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Let string_a = "I'm a string but this aaaaaaaaaaaaaaaaaaaaaaaaaaaaaaa is long."

How is it possible to detect the aaaa...aaa (the part without spaces that is very long) part and truncate it so that the result looks like (the rest of the string should look the same):

puts string_a # => "I'm a string but this aaa....aaa is long."

I use this method to truncate:

  def truncate_string(string_x)
    splits = string_x.scan(/(.{0,9})(.*?)(.{0,9}$)/)[0]
    splits[1] = "..." if splits[1].length > 3
    splits.join
  end

So running:

puts truncate_string("I'm a very long long long string") # => "I'm a ver...ng string"

The problem is detecting the 'aaaa...aaaa' and apply truncate_string to it.

First part of the solution? Detecting strings that are longer than N using regex?

share|improve this question
    
What do you want to detect, exactly? Any long sequence of repeated characters? – fgp Aug 31 '12 at 18:08
    
Detecting a string that is longer or equal to N. N can be any integer. – Alex Aug 31 '12 at 18:08
    
You mean a string or a sequence of characters between two whitespaces? To detect if a string has more than N characters you just need to check it's size, which I believe is not your issue... – fgp Aug 31 '12 at 18:11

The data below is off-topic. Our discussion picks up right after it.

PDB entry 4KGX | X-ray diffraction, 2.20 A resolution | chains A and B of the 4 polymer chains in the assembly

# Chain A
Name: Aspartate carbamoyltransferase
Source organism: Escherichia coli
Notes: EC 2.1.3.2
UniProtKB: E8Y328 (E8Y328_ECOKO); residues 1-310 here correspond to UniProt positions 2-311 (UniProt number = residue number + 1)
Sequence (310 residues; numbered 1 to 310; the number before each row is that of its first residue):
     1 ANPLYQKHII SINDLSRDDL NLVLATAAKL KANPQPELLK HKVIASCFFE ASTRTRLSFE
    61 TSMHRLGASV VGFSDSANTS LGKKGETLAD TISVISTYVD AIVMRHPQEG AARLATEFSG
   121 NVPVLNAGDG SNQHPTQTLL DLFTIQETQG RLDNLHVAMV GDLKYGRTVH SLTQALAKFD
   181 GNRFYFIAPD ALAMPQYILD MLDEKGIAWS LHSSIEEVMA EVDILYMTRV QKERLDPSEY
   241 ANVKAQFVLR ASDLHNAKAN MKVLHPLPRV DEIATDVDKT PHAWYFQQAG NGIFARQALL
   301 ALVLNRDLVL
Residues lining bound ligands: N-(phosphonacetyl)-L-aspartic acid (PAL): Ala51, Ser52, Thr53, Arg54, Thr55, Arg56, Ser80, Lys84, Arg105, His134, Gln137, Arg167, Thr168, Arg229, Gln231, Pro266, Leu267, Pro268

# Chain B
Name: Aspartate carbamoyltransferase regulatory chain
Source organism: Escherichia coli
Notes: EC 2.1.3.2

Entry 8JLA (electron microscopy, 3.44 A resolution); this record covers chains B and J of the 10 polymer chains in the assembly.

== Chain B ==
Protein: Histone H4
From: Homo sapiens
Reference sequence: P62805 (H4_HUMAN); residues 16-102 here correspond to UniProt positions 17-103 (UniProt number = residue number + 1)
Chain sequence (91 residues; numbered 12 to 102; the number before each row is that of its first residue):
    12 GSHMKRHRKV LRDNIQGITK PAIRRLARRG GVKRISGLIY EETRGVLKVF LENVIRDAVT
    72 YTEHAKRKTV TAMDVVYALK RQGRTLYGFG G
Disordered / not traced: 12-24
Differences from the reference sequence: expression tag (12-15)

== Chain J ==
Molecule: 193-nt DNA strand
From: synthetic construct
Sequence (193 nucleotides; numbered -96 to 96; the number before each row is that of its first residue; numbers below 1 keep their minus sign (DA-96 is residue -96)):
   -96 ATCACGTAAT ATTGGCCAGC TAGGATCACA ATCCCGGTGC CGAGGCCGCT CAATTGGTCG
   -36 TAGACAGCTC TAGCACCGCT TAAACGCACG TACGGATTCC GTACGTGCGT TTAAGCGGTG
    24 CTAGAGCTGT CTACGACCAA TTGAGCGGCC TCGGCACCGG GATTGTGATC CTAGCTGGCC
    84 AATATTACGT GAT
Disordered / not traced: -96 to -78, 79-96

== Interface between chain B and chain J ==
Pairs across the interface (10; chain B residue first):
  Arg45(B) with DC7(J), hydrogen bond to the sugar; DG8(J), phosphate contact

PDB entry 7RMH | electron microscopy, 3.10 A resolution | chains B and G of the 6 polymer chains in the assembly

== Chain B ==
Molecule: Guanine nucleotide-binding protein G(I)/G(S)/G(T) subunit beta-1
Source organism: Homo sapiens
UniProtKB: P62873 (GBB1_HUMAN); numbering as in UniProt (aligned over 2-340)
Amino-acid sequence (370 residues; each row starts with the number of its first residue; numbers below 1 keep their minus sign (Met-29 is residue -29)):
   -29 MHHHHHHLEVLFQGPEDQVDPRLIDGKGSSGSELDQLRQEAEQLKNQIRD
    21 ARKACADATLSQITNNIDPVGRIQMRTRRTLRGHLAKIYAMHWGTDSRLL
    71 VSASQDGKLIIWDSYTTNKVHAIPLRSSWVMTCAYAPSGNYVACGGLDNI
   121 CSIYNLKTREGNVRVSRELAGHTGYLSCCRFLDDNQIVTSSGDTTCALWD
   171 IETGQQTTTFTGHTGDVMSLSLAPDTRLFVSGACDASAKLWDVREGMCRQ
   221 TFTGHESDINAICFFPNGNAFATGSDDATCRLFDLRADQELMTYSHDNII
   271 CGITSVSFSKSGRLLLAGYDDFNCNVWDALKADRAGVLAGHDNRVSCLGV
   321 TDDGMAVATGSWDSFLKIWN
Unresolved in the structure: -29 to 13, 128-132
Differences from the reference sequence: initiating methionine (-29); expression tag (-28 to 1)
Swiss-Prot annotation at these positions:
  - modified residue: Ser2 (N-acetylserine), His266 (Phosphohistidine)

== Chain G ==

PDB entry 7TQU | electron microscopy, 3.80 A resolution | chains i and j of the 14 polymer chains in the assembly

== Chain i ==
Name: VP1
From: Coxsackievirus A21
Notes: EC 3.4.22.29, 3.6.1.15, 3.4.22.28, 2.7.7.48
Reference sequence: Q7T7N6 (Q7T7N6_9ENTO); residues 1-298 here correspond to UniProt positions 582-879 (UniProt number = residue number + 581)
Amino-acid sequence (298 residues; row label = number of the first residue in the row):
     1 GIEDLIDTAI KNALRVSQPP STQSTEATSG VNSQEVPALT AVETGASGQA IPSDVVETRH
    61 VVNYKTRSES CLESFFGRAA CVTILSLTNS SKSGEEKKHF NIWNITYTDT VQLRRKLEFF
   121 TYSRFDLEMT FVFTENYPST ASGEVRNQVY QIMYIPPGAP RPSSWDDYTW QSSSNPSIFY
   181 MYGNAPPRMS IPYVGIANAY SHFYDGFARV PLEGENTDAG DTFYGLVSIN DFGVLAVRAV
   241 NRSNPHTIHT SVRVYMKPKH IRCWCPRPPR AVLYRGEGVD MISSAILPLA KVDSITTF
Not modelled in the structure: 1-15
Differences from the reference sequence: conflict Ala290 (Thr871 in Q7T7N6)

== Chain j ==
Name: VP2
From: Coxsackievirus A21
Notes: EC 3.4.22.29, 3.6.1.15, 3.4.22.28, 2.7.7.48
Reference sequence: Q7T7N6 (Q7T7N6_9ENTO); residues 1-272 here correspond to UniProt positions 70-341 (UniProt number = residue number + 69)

Sorry I didn't mention that the string to detect should be without spaces. So it's a sequence of characters between two whitespaces. – Alex Aug 31 '12 at 18:13
up vote 2 down vote accepted

What about something like

string.gsub(/\S{10,}/) { |x| "#{x[0..3]}...#{x[-3..-1]}" }

where 10 is the maximum length of a word?

share|improve this answer

how do you like this?

s = "I'm a string but this aaaaaaaaaaaaaaaaaaaaaaaaaaaaaaa is long."
s.gsub(/(.* \w{3})\w{5,}(\w{3}.*)/, '\1...\2')
 => "I'm a string but this aaa...aaa is long." 
share|improve this answer
    
Thanks for your answer but it doesn't work with this example: "I'm a very long http://www.exemple.com/a/b/c/d/e/f/g/h/1:2:3_3_980__eee long long link" – Alex Aug 31 '12 at 18:21
2  
You just need to change the \w to a \S. \w means any word character (letter, number, underscore), while \S means any non-whitespace character (so it will include your "/" and ":"). – christianblais Aug 31 '12 at 18:25
    
@Alex learn yourself some regular expressions. it's worth it! – phoet Sep 1 '12 at 5:07

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